NCAA Institutes One Year Postseason Ban on UNC and Cuts Fifteen Scholarships

Just when you were ready to immerse yourself in a week of basketball anticipation, the NCAA went and shook things up by releasing its report on UNC's violations. The unusual delay is just one more thing we can lay at the feet of disgraced coach John Blake, who took three months to provide pertinent records to the NCAA investigators.

North Carolina was found to responsible for academic fraud, impermissible agent benefits, ineligible participation and a failure to monitor its football program. As a result, they have been put on probation for three years, the wins from 2008 and 2009 have been vacated, and the school is fined $50,000. More pertinent to the current athletes, the school received a one-year postseason ban, and will lose 15 scholarships over five years, or three per year. Also, tutor Jennifer Wiley and former player Chris Hawkins are required to disassociate themselves from the program, a requirement I don't believe UNC will have a problem with. (John Blake is also banned from college football for three years, which strikes me as light.)

In fact, the university will not appeal any of the decision handed down, as they view the odds of a successful appeal to be slight, and the process would only delay the instituting of the penalties. North Carolina had already vacated two seasons worth of wins, but the scholarship limits go into effect with the upcoming season. (The Tar Heels had also limited themselves by three scholarships over the next three years; these will be included in the five per year the NCAA has mandated.)

As things go, the ruling was harsh but reasonably fair. The penalty is fairly similar to Ohio State's, who had the same postseason ban and more scholarships revoked. In that case there was a head coach lying to superiors (and the NCAA prior to a bowl game) instead of an assistant, but also not the academic violations, so you can make your own judgment if you'd like. The NCAA also stumbled a bit with regards to social media. Part of the failure to monitor charge involves not keeping track of Marvin Austin's Twitter boasts, but:

The committee declines to impose a blanket duty on institutions to monitor social networking sites. Consistent with the duty to monitor other information outside the campus setting (beyond on-campus activities such as countable athletically related activities, financial aid, satisfactory progress, etc.), such sites should be part of the monitoring effort if the institution becomes aware of an issue that might be resolved in some part by reviewing information on a site. For example, there exists no inherent duty of institutions to monitor the purchase of clothes by student-athletes. However, if an institution obtains information that a student-athlete's clothes are being purchased by a booster, and if that student-athlete is seen wearing new and expensive clothes, a duty to investigate the student-athlete's clothing purchases would arise.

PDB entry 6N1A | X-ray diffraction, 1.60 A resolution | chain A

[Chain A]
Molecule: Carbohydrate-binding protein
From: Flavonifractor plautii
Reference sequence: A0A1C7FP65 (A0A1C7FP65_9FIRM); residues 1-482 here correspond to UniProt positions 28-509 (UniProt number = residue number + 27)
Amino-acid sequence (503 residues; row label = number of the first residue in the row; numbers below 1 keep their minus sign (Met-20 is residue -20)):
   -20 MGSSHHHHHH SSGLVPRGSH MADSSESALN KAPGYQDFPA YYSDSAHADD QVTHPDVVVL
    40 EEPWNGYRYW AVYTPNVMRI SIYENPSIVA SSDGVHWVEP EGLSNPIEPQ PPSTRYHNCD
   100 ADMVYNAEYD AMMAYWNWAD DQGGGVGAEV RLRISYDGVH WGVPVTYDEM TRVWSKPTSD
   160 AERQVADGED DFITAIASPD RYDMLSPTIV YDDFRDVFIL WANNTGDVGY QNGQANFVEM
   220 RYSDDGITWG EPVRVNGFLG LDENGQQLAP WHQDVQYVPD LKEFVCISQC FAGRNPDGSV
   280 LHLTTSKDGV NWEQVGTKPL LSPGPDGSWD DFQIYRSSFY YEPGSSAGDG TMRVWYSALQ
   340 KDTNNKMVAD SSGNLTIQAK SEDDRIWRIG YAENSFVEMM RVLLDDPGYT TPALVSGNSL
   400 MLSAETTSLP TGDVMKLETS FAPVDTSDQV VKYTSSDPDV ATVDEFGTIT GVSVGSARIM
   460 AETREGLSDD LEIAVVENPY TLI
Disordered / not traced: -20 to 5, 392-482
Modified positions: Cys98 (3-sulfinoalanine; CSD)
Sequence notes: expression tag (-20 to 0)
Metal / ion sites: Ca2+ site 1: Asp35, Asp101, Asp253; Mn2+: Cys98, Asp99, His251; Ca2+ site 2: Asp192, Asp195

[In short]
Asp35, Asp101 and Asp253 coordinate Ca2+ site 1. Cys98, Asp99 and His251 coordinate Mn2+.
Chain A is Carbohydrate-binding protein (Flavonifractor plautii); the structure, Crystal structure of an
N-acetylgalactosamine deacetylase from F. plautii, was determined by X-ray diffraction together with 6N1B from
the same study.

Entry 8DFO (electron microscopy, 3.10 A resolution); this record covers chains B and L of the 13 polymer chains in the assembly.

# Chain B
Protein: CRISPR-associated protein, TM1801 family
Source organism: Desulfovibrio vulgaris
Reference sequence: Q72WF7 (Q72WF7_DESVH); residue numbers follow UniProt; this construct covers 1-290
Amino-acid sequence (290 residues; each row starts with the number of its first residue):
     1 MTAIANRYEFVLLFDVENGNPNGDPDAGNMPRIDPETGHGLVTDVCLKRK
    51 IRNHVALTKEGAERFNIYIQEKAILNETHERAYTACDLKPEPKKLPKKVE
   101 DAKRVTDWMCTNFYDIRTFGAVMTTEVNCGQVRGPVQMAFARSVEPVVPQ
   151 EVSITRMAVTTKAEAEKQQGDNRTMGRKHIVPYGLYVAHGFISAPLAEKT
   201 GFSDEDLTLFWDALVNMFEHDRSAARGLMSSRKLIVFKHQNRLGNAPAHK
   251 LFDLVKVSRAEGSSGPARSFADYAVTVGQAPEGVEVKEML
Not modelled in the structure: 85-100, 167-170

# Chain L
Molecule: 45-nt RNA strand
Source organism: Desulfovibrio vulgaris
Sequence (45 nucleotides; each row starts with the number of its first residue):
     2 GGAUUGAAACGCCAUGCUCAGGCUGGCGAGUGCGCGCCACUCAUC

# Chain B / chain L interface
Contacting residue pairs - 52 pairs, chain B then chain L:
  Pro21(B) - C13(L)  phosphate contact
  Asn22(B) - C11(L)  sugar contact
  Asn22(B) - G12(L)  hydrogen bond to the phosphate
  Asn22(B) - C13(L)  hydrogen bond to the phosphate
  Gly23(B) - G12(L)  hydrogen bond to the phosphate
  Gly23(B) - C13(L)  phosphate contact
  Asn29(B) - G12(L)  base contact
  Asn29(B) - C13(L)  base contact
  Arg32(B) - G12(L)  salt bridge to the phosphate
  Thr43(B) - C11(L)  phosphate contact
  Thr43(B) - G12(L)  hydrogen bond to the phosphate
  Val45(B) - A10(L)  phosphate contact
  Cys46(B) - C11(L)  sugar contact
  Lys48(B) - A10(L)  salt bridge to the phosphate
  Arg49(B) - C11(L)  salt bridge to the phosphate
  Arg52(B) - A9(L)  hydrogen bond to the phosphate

[...]

The committee recognizes that social networking sites are a preferred method of communication in present society, particularly so among college-age individuals. While we do not impose an absolute duty upon member institutions to regularly monitor such sites, the duty to do so may arise as part of an institution's heightened awareness when it has or should have a reasonable suspicion of rules violations. If the membership desires that the duty to monitor social networking sites extend further than we state here, the matter is best dealt with through NCAA legislation.

So you don't have to monitor social networking sites, but if there's something fishy and evidence of it on them, well, you better have been monitoring them. It's slightly incoherent, but most schools are putting rules in place regarding these things anyway, and if they're not, local sports media and opposing fans are doing the monitoring for them.

The report was followed by teleconferences from the NCAA and UNC respectively, neither of which shed any more light on things. Once the transcripts are released, you can probably mine them for some humor – people invited to ask questions on these things are often hilariously self-absorbed, but otherwise, there's not going to be much else of interest. New coach Larry Fedora said all the new coach things you'd expect after the announcement, and Butch Davis separately released a statement reminding folks once again he was not named in any allegations. Art Chansky is still Art Chansky (again, more on that when there are transcripts) and Clemson fans are really, really annoyed about this.

UNC will now presumably get back to obsessing about John Henson's wrist.

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